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United States v. Hinesly

United States District Court, N.D. Iowa, Western Division

February 14, 2014

UNITED STATES OF AMERICA, Plaintiff,
v.
BRANDON HINESLY, Defendant.

MEMORANDUM OPINION AND ORDER REGARDING DEFENDANT'S MOTION IN LIMINE

MARK W. BENNETT, District Judge.

In this case, defendant Brandon Hinesly (with co-defendants) is charged with conspiring to obstruct justice in a federal criminal case by absconding, fleeing to avoid justice, and violating the conditions of federal supervised release or aiding and abetting another to do so, all in violation of 18 U.S.C. ยงยง 371 and 1503. This case is currently set for a jury trial to begin on a date certain of March 10, 2014.

Before a previously scheduled trial date, defendant Hinesly filed his October 11, 2013, Motion In Limine (docket no. 76), which is now pending before me. In his motion, he seeks exclusion of the testimony of Miranda Hazen, whom he contends is his common-law spouse, pursuant to spousal privileges. Somewhat more specifically, he seeks an order precluding the testimony of Miranda Hazen concerning any marital communications, including any testimony derived from marital communication between the spouses, and the use of, or any reference to, or any argument about, or any cross-examination concerning prior statements or testimony given by Ms. Hazen, and for the appointment of an attorney for Ms. Hazen to advise her of her rights with respect to the spousal testimonial privilege, as recognized in Trammel v. United States, 445 U.S. 40 (1980). In a Resistance (docket no. 85), filed October 25, 2013, the prosecution asserts that Hinesly has not yet come close to carrying his burden to establish a common-law marriage between himself and Ms. Hazen; that Ms. Hazen voluntarily contacted law enforcement about Hinesly's possible criminal activity; and that Ms. Hazen has since voluntarily testified against Hinesly in grand jury proceedings. The prosecution also argues that, even had Hinesly proved the "marriage, " it is only possible that the "marital communications privilege" would reach an alleged confession that Hinesly made to Ms. Hazen, and that Ms. Hazen cannot be prevented from testifying as to what she observed, what she heard Hinesly say to others, or what Hinesly said to her while others were around. The prosecution also asserts that Ms. Hazen can unilaterally waive the spousal testimony privilege.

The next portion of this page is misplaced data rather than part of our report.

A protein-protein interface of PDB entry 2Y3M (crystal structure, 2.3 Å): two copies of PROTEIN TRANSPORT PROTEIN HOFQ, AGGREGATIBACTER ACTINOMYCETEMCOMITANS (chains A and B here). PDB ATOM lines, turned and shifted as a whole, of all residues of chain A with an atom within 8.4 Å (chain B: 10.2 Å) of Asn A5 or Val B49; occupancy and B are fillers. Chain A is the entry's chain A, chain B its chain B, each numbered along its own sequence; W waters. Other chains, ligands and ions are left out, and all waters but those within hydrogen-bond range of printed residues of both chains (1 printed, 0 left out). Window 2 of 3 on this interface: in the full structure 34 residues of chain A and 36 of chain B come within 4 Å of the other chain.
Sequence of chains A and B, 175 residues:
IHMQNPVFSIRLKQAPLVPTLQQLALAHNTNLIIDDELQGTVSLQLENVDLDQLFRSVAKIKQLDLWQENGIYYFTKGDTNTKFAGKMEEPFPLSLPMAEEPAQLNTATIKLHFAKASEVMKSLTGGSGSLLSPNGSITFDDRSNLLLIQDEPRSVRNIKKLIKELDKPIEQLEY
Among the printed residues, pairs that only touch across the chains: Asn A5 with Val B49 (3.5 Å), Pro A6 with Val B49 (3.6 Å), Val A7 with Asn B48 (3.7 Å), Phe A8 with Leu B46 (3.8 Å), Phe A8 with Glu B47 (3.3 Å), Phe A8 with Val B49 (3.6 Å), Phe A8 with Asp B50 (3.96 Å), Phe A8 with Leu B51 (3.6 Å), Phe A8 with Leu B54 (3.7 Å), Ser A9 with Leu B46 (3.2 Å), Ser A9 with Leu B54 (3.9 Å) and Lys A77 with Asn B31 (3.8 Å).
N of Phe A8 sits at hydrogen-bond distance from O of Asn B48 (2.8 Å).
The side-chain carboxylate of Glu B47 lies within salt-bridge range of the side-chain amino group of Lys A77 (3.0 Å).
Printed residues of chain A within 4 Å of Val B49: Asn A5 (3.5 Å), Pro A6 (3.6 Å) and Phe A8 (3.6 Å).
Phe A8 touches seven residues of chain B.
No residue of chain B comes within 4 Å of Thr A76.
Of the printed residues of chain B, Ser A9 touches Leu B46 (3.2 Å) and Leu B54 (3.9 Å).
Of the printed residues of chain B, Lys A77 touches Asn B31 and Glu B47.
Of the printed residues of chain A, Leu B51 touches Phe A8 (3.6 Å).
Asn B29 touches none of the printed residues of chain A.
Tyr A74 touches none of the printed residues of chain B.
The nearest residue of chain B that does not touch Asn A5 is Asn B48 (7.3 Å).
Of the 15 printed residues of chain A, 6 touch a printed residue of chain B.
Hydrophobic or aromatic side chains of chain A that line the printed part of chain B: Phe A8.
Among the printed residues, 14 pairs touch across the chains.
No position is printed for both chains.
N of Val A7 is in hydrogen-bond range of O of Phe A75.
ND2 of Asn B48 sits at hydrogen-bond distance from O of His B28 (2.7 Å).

Hinesly's bald assertion of a common-law marriage with Ms. Hazen falls well short of the requirements for proof of such a union. See, e.g., In re Marriage of Martin, 681 N.W.2d 612, 616-18 (Iowa 2004). That being the case, any analysis of the extent to which a spousal privilege might limit or preclude testimony by Ms. Hazen is premature, speculative, and advisory. Furthermore, Hinesly has not identified with any specificity any statement or testimony of Ms. Hazen that would violate either form of spousal privilege, that is, either "the marital confidential communications privilege" or the "adverse spousal testimony privilege." See United States v. Espino, 317 F.3d 788, 795-96 (8th Cir. 2003). Consequently, any ruling I might make on the scope of the marital privilege in this case would be speculative and advisory. The part of Hinesly's Motion seeking to preclude or limit Ms. Hazen's testimony pursuant to a spousal privilege is denied without prejudice as premature.

Hinesly also requests that I appoint counsel to advise Ms. Hazen on spousal privilege issues. Hinesly has cited no authority for me to do so nor any authority that a court has any obligation to advise a witness of her potential spousal privilege, and I have found none. This part of Hinesly's Motion is also denied.

THEREFORE, defendant Hinesly's October 11, 2013, Motion In Limine (docket no. 76) is denied without prejudice as to his request to exclude testimony from his purported common-law wife, Miranda Hazen, pursuant to a spousal privilege, and denied as to his request for appointment of counsel to advise Ms. Hazen on spousal privilege issues.

IT IS SO ORDERED.


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